Covid-19 continues to limit EU beef production

Wednesday, 13 October 2021

Trade friction between the EU and UK is a key theme of the latest EU short-term outlook. Beef production within the EU is forecast to contract marginally, reflecting a reduction in both the suckler and dairy herds. Food service demand for beef has reduced.

Ireland is the main driver of this drop with the kill brought forwards from 2021 into the final months of 2020 in anticipation of friction. Production in Denmark has also declined, reflecting a reduction in the cow herd, Covid-19 regulations, and lower food service demand. An increase in Spanish production has partially offset these declines.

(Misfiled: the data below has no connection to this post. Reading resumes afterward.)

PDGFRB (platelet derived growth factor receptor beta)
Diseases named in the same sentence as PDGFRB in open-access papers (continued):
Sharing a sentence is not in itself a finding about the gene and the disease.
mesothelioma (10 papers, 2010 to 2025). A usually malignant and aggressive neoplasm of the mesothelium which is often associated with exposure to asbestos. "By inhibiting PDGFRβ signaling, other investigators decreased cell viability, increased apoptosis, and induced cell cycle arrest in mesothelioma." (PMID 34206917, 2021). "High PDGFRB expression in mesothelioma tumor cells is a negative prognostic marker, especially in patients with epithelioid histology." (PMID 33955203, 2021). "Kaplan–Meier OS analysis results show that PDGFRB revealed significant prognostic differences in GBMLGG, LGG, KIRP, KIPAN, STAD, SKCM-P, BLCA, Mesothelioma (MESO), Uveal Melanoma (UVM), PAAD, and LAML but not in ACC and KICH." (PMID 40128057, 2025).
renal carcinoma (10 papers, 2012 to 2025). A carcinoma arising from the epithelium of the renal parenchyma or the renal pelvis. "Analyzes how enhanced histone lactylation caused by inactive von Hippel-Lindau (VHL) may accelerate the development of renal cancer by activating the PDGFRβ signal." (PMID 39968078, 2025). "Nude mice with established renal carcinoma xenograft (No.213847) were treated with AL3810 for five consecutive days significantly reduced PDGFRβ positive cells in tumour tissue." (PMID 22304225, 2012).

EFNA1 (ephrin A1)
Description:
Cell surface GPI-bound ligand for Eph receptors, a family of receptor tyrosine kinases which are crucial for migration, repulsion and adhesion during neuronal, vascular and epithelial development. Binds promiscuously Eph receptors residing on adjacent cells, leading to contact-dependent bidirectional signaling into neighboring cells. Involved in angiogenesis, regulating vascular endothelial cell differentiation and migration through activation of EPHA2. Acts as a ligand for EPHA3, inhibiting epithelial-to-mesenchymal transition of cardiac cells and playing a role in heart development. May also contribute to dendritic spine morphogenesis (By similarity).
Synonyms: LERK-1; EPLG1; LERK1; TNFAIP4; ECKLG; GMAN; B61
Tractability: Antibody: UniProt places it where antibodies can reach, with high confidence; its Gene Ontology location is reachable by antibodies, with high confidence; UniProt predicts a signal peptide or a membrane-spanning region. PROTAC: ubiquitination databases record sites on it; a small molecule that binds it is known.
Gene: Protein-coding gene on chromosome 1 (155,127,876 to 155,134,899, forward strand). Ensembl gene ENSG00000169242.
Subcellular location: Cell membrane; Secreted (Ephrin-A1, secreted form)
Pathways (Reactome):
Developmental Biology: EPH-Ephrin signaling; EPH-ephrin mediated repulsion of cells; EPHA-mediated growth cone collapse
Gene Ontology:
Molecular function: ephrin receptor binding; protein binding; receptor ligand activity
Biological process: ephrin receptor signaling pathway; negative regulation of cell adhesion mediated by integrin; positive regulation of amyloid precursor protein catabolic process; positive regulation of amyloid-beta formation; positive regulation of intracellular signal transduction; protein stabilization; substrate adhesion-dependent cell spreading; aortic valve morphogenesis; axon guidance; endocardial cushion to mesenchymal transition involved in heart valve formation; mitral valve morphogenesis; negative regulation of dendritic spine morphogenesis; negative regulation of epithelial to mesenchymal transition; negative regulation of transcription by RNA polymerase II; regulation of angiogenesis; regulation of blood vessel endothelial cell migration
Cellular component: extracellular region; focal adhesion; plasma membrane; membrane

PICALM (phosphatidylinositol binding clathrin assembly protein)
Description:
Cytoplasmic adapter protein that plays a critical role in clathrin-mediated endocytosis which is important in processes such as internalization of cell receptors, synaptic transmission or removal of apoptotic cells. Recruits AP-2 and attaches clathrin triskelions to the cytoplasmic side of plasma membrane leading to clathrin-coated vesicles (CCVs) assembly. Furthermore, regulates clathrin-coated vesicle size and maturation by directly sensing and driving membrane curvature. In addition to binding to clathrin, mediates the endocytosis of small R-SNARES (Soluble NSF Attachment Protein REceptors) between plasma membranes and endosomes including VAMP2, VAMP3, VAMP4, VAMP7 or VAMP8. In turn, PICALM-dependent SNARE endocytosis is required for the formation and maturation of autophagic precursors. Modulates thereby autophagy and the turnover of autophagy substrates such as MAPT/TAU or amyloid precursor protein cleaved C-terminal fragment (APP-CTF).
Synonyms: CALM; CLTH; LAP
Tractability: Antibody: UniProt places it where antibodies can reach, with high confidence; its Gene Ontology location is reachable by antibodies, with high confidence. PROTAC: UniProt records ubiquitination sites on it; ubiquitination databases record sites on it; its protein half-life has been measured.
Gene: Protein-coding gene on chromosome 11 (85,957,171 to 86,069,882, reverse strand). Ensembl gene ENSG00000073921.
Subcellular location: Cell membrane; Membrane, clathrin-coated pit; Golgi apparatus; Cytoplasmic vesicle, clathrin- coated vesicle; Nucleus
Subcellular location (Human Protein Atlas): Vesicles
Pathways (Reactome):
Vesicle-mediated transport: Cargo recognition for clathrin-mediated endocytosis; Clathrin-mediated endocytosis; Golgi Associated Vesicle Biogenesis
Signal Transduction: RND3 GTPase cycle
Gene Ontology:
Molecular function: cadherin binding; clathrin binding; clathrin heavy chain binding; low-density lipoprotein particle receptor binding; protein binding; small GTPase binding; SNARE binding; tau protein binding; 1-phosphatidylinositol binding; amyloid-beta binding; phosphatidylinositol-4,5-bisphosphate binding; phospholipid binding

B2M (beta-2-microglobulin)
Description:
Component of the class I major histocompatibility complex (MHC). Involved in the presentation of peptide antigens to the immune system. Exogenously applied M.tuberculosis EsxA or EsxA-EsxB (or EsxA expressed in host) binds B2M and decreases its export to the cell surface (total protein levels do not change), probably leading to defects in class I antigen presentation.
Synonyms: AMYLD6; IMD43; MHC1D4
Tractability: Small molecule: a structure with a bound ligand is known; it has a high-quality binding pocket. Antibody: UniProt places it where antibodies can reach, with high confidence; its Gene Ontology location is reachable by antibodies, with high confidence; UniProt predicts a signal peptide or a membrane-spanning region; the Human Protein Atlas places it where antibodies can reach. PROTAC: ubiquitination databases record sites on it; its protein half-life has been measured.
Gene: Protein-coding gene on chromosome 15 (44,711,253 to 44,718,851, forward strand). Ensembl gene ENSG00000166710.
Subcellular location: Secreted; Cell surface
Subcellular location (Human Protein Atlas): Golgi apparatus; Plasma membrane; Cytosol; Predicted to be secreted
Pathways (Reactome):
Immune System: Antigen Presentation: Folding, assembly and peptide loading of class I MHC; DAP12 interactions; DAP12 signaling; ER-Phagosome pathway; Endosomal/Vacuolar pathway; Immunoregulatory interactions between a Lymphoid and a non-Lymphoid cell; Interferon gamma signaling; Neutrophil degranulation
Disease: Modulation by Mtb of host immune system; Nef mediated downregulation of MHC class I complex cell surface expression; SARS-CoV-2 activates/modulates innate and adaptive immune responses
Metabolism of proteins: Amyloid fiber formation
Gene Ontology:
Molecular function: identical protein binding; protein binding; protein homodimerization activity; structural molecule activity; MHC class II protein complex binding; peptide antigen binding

Exports of beef from the bloc dropped in the first half of the year, largely due to the trade friction between the EU and UK. Imports have also declined, driven by the short supply of beef on the world market and the closure of the EU food service sector. Volumes traded are expected to increase in 2022 as food service reopens and tourism increases.

Meanwhile, sheep meat production is forecast to grow by 1.3%, although the market is likely to continue to be tight. Exports from New Zealand continue to be redirected to Asia, and high shipping costs have only encouraged this behaviour. Trade friction between the EU and UK continues to put some downwards pressure on volumes of both imports and exports.

Image of staff member Rebecca Wright

Rebecca Wright

Senior Analyst - Red Meat

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